by Andrew Coughlin MD, Robert Lindau MD, Sarah Cockle PT/DPT
What is it?
Shoulder dysfunction is a condition where the muscles is your neck and upper back are weakened. This can occur when the nerve that helps control some of the muscles of the shoulder is stretched, damaged or affected by tumor. Radiation therapy alone or in combination with surgery may also play a significant role in causing shoulder dysfunction. Shoulder dysfunction ultimately leads to an inability to completely raise your arm above your shoulder.
How common is it among head and neck cancer patients?
Patients undergoing neck dissection, or removal of lymph nodes from the neck, can have a very wide range of shoulder dysfunction after treatment. Reported numbers are highly variable for neck pain/stiffness, shoulder range of motion and neck range of motion. It is important to remember that every patient is different just as every tumor is different. Therefore, the key is to recognize you are having trouble and let someone know so that corrective treatment can be initiated.
What are the signs/symptoms?
Shoulder dysfunction can vary dramatically. Most patients with shoulder dysfunction notice decreased range of motion of the affected shoulder as well as pain or tightness when trying to raise the arm above the level of the shoulder. Patients with more severe dysfunction will also note decreased muscle mass on the affected side with asymmetry compared to the normal neck. The shoulder can be tilted down and the scapula can be jutting out. Symptoms may also vary depending on whether the dominant or non-dominant shoulder is affected.
How is it diagnosed?
Many surgeons may know after surgery the extent to which the accessory nerve was involved or affected with the procedure; however, many times it will not become apparent for days or weeks as to how significant the weakness may be. Therefore, most people will have an evaluation by physical therapist and occupational therapist as an inpatient prior to discharge from the hospital to assess postoperative shoulder function and determine how aggressive rehabilitation therapy needs to be.
How is it treated?
Shoulder dysfunction is treated with physical therapy and occupational therapy. These therapists will recommend specific exercises to strengthen the muscles and nerves involved. This requires significant patient adherence with recommended therapy and often several individual visits to the therapist to ensure proper performance of the exercises. Patient buy-in is paramount as performing these exercises at home, outside of therapy, is critical to increasing the chances of successful functional outcomes.
Initially treatment is focused on performing exercises in a pain free range of motion and gradually pushing the muscles to “do more” in order to regain full range of function. Unfortunately use of these muscles is required to maintain the benefits gained from therapy. If you stop doing the exercises, shoulder stiffness and decreased mobility can occur again. This may require starting back at square one. Your physical therapist will be instrumental in guiding you with the appropriate exercises and specifics to those exercises.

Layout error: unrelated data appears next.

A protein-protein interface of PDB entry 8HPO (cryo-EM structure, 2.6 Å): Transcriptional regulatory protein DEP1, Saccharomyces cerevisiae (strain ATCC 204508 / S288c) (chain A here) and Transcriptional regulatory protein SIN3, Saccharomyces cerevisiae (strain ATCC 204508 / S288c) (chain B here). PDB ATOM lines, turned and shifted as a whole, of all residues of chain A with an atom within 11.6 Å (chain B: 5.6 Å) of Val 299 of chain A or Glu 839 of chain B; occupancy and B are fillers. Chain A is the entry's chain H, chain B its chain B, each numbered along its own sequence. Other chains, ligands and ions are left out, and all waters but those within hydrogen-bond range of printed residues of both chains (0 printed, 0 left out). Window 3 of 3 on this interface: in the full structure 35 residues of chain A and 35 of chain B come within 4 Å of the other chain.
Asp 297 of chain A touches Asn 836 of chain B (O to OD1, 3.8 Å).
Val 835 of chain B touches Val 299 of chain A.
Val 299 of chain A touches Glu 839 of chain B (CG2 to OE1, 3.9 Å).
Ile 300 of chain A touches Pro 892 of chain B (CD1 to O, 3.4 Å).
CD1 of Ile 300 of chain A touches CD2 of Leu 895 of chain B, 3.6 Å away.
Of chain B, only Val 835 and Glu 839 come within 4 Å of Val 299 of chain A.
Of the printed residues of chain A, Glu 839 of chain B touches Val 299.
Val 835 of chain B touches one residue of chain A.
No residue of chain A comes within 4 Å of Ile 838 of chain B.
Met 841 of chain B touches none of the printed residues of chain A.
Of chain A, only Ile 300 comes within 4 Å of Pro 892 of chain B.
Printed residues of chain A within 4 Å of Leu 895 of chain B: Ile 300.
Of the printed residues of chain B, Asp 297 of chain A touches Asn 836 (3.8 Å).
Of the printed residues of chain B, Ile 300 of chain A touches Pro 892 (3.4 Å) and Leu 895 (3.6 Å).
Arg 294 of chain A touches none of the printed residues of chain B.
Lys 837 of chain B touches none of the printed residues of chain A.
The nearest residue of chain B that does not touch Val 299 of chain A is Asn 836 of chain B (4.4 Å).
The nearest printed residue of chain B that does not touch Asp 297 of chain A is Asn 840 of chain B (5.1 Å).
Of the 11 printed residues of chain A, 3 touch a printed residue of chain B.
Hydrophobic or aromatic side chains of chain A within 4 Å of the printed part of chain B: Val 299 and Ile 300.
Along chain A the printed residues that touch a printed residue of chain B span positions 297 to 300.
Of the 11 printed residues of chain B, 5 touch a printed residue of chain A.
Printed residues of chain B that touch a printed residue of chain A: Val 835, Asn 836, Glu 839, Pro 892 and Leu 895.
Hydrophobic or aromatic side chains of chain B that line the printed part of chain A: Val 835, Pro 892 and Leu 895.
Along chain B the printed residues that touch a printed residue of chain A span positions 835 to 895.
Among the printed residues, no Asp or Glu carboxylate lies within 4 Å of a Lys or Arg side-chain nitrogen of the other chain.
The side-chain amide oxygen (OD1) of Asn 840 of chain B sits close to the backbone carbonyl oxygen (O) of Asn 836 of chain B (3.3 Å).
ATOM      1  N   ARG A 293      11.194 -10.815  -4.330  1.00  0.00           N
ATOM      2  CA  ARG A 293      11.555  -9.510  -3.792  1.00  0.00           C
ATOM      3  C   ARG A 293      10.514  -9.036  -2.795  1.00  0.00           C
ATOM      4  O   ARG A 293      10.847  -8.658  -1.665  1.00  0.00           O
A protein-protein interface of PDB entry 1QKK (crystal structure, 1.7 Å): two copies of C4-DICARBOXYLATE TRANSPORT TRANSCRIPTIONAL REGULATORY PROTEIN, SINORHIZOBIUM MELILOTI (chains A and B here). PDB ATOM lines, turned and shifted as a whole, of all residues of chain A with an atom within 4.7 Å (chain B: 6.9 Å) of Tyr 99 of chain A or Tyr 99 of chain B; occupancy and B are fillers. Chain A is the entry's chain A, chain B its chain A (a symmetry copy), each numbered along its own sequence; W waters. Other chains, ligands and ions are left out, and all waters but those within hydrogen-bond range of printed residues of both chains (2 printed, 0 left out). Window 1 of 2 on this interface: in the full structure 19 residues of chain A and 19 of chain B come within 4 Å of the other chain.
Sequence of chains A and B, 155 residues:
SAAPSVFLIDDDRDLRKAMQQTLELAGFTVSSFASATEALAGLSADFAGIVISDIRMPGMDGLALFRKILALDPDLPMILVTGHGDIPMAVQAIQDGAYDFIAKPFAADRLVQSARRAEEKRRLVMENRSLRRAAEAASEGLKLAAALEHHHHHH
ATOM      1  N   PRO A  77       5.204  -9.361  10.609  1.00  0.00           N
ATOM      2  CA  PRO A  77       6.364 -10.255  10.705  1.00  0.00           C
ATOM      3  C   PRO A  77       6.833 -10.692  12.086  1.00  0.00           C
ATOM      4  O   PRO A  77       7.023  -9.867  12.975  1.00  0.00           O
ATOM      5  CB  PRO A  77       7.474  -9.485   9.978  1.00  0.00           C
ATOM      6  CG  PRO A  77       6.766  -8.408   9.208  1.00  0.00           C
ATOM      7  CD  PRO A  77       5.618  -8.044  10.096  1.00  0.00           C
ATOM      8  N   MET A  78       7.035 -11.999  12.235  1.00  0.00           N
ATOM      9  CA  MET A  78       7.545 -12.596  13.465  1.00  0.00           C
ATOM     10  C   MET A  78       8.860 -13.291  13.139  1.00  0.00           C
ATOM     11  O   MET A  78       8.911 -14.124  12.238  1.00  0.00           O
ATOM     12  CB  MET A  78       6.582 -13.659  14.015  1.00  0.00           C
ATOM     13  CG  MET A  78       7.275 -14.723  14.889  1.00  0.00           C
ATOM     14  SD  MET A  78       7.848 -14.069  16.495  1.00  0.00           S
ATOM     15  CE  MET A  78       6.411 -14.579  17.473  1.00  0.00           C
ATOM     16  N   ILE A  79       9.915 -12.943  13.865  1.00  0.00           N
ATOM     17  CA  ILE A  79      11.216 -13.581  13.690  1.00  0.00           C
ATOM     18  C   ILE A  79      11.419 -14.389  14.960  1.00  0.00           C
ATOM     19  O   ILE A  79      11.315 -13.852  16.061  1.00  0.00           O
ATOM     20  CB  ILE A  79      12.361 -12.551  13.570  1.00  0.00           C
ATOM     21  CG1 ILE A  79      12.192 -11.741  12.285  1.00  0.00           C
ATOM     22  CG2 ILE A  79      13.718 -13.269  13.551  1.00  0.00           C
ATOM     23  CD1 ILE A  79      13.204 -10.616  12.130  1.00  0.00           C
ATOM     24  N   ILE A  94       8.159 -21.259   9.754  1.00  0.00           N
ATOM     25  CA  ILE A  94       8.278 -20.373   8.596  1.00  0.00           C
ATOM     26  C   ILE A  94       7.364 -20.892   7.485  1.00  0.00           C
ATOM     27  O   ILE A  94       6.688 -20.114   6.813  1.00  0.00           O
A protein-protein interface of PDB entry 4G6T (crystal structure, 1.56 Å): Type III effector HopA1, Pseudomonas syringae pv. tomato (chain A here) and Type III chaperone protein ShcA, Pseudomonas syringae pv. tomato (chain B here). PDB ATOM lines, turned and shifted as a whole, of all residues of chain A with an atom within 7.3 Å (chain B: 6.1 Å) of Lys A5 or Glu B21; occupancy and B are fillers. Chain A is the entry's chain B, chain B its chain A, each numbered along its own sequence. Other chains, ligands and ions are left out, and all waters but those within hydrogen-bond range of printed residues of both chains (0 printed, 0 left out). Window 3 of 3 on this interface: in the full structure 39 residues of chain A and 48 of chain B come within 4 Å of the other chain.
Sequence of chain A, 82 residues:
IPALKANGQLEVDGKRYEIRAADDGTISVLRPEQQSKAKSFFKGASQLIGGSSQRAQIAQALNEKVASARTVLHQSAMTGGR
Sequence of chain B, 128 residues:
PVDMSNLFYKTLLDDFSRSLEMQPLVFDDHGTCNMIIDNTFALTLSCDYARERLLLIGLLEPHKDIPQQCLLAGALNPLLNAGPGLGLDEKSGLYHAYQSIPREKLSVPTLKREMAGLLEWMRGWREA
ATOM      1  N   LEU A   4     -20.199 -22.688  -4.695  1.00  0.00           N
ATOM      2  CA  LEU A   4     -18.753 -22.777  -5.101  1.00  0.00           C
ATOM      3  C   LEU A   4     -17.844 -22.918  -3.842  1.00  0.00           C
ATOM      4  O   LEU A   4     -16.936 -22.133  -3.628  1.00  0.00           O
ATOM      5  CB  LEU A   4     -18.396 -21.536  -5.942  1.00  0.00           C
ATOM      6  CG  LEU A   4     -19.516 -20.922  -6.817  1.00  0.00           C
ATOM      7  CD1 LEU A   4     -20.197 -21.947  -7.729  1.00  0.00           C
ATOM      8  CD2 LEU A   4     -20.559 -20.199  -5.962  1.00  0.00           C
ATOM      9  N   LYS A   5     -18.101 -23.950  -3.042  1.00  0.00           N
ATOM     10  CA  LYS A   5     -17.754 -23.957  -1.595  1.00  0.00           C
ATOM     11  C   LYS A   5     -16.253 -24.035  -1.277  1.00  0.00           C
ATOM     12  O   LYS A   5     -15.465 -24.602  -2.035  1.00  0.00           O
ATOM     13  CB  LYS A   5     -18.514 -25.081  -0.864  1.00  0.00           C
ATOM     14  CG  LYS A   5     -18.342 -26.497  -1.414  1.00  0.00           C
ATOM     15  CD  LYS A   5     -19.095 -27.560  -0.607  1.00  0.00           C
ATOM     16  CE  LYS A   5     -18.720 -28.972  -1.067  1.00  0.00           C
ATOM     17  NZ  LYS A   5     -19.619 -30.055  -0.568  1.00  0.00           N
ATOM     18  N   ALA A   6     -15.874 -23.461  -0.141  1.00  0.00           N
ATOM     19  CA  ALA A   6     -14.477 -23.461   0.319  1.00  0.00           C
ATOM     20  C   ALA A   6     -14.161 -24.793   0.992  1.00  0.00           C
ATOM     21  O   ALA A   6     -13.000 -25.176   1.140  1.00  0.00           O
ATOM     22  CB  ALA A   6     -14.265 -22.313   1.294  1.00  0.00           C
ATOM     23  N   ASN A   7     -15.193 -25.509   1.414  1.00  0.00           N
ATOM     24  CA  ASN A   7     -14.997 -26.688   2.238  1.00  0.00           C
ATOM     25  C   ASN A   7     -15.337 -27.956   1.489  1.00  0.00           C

When should I call my doctor?
Many patients will have shoulder dysfunction that gets better with exercise and worse with inactivity. If you feel that your shoulder function has worsened to a point that you cannot perform the activities that you were once able to do, consider calling your physician’s office and ask for a new referral to physical therapy to re-establish care.
Below are Tips and Exercises for patients after Head and Neck Cancer Treatment
POSITIONING: It is important for proper shoulder positioning after surgery. We recommend supporting the arm with a pillow or arm rest when sitting up and NOT allowing the arm to hang freely at your side. One suggestion is to place your hand in your pocket or support it on your purse strap while walking. The key is to not allow the full weight of the arm to pull on the shoulder. Please refer to the attached picture titled RESTING SHOULDER POSTURE.
POSTURE: Maintaining good posture with your head and shoulders in alignment with your hips is important. Check your posture frequently throughout the day to avoid slouching to ensure your head is not bending forward or down. Also, be sure your shoulders are rolled back with your shoulder blades squeezed together. Refer to the attached picture titled ACTIVE SHOULDER POSTURE.
BREATHING: Deep breathing exercises are important to perform to help prevent pneumonia and muscle tightness especially when you are experiencing pain. Breathe in through your nose and out through your mouth. Refer to the picture attached titled POSTURE WITH BREATHING.
Where can I learn more?
Gane EM, Michaleff ZA, Cottrell MA, McPhail SM, Hatton AL, Panizza BJ, O’Leary SP.
Prevalence, incidence, and risk factors for shoulder and neck dysfunction after neck dissection: A systematic review. Eur J Surg Oncol. 2017 Jul;43(7):1199-1218. doi: 10.1016/j.ejso.2016.10.026. Epub 2016 Nov 17.
Dijkstra PU, van Wilgen PC, Buijs RP, Brendeke W, de Goede CJ, Kerst A, Koolstra M, Marinus J, Schoppink EM, Stuiver MM, van de Velde CF, Roodenburg JL. Incidence of shoulder pain after neck dissection: a clinical explorative study for risk factors. Head Neck. 2001 Nov;23(11):947-53.
Leipzig B, Suen JY, English JL, Barnes J, Hooper M. Functional evaluation of the spinal accessory nerve after neck dissection. Am J Surg 1983; 146: 526–530.
Bradley PJ, Ferlito A, Silver CE, Takes RP, Woolgar JA, Strojan P, Suárez C, Coskun H, Zbären P, Rinaldo A. Neck treatment and shoulder morbidity: still a challenge. Head Neck. 2011 Jul;33(7):1060-7. doi: 10.1002/hed.21495. Epub 2010 Oct 19.